This is not a trick question, or a riddle. The answer is simple: an elephant in a zoo – whether sourced from the wild or born in captivity – has been deprived of everything that makes it an elephant. It may be housed and fed and kept safe, but like a human prisoner in solitary confinement, it is no longer able to interact with family members or its environment, make choices for itself, or engage in any of the enriching activities that constitute the everyday life of an elephant in the wild.
Elephants, like people, are social animals, with strong emotional, cognitive and spiritual awareness and in the sterile environment of a zoo, not only are they denied space, but they are starved of any opportunity to express their ‘elephantness’. The cruel irony is that, unlike human prisoners, they have done nothing to deserve this punishment.
Last week, a significant international indaba entitled Taking the Elephant out of the Room took place at the Municipal Auditorium in Hermanus, organised by the EMS Foundation. Featuring 13 top African elephant specialists from six countries, it was chaired by Don Pinnock, investigative journalist, photographer, criminologist and compiler of The Last Elephants. The event followed the recent Geneva meeting of the Convention on International Trade in Endangered Species of Wild Fauna and Flora (CITES), at which a landmark decision was taken.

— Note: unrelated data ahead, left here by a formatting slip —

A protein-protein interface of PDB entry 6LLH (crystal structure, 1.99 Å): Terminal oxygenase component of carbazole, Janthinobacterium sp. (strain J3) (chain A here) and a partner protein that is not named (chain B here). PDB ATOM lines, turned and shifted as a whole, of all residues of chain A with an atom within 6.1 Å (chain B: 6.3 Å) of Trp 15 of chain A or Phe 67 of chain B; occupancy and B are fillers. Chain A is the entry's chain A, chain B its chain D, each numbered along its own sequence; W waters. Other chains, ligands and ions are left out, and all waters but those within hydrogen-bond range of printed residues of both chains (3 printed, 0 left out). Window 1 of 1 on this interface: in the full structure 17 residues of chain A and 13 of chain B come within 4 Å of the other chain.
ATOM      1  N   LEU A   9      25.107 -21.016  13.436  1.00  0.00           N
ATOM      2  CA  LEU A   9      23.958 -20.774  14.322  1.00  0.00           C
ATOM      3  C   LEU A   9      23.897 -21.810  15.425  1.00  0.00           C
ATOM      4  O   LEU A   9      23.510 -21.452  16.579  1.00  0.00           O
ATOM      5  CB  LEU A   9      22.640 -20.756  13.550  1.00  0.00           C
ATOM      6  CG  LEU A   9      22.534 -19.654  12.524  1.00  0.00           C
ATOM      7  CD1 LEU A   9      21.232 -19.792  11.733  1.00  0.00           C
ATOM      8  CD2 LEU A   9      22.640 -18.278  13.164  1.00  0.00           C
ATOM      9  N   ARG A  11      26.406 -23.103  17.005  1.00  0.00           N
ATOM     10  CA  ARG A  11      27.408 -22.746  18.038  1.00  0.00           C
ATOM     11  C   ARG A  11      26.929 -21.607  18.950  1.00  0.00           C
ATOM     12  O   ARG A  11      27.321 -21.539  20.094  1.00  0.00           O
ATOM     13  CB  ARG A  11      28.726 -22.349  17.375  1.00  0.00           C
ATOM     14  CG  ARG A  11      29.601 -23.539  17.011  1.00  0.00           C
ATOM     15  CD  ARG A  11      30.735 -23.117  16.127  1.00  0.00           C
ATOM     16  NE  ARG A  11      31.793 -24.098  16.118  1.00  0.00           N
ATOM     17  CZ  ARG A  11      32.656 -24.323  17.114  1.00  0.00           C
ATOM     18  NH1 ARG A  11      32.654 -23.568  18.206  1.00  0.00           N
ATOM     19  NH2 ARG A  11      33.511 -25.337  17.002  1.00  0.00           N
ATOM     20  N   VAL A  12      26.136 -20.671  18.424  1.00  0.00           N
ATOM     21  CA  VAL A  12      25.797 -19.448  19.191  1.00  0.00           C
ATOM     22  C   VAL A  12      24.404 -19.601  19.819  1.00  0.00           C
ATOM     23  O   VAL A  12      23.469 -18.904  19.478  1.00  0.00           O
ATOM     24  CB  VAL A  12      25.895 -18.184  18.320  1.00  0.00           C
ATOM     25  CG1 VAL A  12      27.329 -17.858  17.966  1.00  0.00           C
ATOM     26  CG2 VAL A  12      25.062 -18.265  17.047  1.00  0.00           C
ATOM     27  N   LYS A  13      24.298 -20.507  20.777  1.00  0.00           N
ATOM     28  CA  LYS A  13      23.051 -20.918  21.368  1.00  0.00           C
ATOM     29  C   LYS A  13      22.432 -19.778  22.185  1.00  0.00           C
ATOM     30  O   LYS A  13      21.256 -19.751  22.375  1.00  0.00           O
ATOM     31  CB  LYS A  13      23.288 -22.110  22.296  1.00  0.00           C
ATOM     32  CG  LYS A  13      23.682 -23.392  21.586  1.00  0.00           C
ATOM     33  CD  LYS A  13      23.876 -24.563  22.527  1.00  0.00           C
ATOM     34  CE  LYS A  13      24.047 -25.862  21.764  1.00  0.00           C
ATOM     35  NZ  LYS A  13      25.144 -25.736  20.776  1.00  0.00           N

In the words of Don Pinnock, “In an historic victory for elephants, a two-thirds majority of member countries voted that elephants may not be removed from their wild habitats except under exceptional circumstances. In particular, extracting elephants from the wild for human pleasure in zoos is now internationally unacceptable.”
The scene was set at the indaba by the legendary Dr Joyce Poole, who began a lifelong love affair and study of elephants in Amboseli Wildlife Reserve in Kenya in 1975, and who eloquently sketched a picture of who elephants are and why they are not suited to captivity.
Firstly, of course, they are huge (up to 70 000 kg for a male elephant) and in the wild they have an average lifespan of 70 years. You may say they are landscape inhabitants, with home ranges of sometimes 11 000 km2, which may consist of swamps, flood plains, deserts, forests or savannah. They are also able to communicate over long distances and have a wide repertoire not only of sounds but body language as well.
The very core of an elephant’s existence is feeding itself; it spends three quarters of its life eating, accessing a wide selection of food types; elephants are, in fact, masters of a variety of techniques for purposeful food gathering. Their extended and complex social lives, as well as their strong familial ties, radiating from a mother to her offspring and beyond, have been well-documented, as have examples of their phenomenal memories.